Submitted by Tradewinds member Brad Call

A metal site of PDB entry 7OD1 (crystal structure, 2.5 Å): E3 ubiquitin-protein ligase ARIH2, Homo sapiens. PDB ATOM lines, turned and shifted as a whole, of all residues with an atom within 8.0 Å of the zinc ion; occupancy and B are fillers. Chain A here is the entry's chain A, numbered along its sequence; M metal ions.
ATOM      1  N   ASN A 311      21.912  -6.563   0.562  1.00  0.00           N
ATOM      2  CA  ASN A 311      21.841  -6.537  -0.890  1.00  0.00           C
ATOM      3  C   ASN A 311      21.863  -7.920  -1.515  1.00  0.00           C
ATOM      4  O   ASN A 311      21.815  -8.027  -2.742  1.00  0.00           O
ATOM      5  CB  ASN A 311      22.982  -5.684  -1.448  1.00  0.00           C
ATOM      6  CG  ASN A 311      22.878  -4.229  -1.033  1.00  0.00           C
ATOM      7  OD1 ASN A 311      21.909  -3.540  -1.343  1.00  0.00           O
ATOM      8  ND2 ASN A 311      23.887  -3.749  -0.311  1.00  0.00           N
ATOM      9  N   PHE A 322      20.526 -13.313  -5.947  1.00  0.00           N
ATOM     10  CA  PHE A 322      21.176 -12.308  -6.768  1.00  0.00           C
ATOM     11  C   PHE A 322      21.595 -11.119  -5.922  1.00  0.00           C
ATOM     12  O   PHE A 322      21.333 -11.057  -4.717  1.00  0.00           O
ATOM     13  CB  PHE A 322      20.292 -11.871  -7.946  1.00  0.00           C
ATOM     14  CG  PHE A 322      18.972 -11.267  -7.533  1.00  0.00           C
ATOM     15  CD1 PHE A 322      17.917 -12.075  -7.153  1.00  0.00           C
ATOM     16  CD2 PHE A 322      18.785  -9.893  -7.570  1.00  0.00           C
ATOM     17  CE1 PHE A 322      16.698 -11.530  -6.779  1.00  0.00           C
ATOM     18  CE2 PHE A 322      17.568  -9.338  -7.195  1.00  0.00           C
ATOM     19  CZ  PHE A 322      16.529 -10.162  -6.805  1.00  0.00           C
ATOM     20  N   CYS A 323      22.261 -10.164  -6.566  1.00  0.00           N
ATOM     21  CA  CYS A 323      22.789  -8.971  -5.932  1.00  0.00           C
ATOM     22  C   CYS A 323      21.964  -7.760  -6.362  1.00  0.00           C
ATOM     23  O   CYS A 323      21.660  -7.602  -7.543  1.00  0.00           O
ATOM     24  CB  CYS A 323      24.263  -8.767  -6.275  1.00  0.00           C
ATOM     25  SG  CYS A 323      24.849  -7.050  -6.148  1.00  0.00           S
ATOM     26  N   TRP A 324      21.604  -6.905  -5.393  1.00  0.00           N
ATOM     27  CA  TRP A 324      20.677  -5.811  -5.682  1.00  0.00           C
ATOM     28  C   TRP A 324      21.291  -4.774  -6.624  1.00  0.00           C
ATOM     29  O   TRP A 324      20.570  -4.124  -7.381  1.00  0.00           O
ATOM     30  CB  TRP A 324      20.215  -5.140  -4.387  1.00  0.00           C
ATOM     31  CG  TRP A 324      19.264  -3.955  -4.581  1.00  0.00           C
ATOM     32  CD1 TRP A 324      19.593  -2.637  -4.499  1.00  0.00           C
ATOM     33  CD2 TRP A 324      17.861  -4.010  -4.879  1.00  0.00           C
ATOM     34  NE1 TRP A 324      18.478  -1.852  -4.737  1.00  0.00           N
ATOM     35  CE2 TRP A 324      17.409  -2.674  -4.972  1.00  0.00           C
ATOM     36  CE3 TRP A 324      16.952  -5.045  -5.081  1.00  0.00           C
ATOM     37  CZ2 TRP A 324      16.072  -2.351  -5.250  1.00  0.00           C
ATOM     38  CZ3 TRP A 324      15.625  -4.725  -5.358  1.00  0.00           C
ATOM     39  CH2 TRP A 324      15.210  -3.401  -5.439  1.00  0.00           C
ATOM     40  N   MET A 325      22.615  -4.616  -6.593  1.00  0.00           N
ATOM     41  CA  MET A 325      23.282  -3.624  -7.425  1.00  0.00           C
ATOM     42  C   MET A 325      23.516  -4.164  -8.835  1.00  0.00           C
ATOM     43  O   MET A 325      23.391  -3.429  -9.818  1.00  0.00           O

On day one I met my instructor, Steve Damm, and fellow student, Ed Rose at the office. Ed is from Colorado and he normally sails on mountain lakes in Catalina 22 sized boats. He came out a few days early to practice sailing with Steve Damm on SF Bay. The third student dropped out of the class so it was just the three of us. We hauled our gear over to “Santorini” (Beneteau 323) and discussed our activities for the day. The plan was to review topics from the textbook but to spend most of the time practicing anchoring, docking, and man-overboard drills. The Beneteau’s are beautiful sailboats but very shallow draft, which makes them susceptible to the wind at slow speeds. Steve spent a lot of time with us reviewing the engine components, electrical systems, and thru-hulls. Next we got out on the water to practice anchoring within the marina. We began with a single anchor off the bow, which was review for both of us. The next anchor technique was the bow and stern. This exercise was followed by two anchors off the bow (45 degrees apart) and lastly the Mediterranean Mooring. By this time the winds were around 15 knots, which added a certain challenge to a successful anchoring attempt. After stowing away the anchors, we ventured out into Potrero Channel to perform man-overboard drills. We practiced the figure eight and quick stop methods. The quick stop method is not advisable unless the crew reacts quickly and is proficient at performing a jibe (turning away from the wind). This concluded day one and we sailed the boat back to the marina to clean her up. We took this opportunity to see our boat for the next two days, “Lucy,” a Beneteau 34. It was a long day of hauling anchors up and down, and I was exhausted.